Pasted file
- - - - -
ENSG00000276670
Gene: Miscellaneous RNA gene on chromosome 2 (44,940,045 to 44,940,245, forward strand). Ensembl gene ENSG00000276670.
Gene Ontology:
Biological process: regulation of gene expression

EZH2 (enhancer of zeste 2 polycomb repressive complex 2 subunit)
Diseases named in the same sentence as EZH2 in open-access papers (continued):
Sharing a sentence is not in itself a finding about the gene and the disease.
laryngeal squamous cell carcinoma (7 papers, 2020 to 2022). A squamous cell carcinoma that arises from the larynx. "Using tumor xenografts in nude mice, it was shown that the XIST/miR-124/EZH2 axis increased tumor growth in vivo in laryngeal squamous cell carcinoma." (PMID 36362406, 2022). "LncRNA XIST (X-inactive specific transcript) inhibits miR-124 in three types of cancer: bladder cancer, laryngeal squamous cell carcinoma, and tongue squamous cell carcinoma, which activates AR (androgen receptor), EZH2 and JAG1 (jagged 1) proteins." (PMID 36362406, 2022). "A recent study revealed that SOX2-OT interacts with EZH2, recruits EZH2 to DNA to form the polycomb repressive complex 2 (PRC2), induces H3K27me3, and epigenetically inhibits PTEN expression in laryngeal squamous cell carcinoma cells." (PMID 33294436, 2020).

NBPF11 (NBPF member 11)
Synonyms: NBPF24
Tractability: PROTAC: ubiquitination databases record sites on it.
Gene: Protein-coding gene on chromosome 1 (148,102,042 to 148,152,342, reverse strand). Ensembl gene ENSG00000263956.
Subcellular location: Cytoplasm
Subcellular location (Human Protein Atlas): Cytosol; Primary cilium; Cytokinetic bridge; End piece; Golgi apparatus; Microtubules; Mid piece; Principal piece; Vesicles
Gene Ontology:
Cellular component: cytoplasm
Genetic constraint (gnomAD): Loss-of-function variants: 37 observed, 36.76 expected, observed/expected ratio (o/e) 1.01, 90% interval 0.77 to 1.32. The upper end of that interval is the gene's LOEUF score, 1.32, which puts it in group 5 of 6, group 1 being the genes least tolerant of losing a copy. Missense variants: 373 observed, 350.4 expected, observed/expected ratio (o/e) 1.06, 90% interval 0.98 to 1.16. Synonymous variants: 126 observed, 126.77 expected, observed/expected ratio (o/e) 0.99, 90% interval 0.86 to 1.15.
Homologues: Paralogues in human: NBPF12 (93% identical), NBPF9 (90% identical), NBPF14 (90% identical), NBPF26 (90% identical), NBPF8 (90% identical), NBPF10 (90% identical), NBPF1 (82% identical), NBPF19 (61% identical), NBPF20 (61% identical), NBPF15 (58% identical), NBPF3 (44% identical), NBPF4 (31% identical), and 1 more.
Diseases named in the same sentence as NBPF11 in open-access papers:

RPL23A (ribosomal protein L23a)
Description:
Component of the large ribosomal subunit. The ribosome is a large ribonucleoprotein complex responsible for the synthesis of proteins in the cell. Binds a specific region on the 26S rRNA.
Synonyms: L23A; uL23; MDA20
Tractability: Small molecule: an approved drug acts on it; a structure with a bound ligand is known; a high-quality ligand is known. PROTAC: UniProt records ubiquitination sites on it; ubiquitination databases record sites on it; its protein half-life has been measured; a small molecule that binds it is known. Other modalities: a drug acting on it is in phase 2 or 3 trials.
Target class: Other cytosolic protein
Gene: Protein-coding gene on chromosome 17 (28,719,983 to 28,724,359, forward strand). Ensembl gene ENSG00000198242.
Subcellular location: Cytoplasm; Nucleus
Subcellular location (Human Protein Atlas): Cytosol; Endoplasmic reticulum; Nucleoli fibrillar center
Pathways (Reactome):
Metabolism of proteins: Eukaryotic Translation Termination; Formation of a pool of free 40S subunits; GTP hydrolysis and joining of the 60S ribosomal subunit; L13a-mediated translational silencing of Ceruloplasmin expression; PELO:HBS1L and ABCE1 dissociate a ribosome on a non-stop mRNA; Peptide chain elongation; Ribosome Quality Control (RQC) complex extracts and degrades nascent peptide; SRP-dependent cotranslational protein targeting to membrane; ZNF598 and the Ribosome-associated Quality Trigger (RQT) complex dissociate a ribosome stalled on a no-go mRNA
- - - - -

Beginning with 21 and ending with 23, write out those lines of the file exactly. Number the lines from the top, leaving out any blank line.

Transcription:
Description:
Component of the large ribosomal subunit. The ribosome is a large ribonucleoprotein complex responsible for the synthesis of proteins in the cell. Binds a specific region on the 26S rRNA.
Synonyms: L23A; uL23; MDA20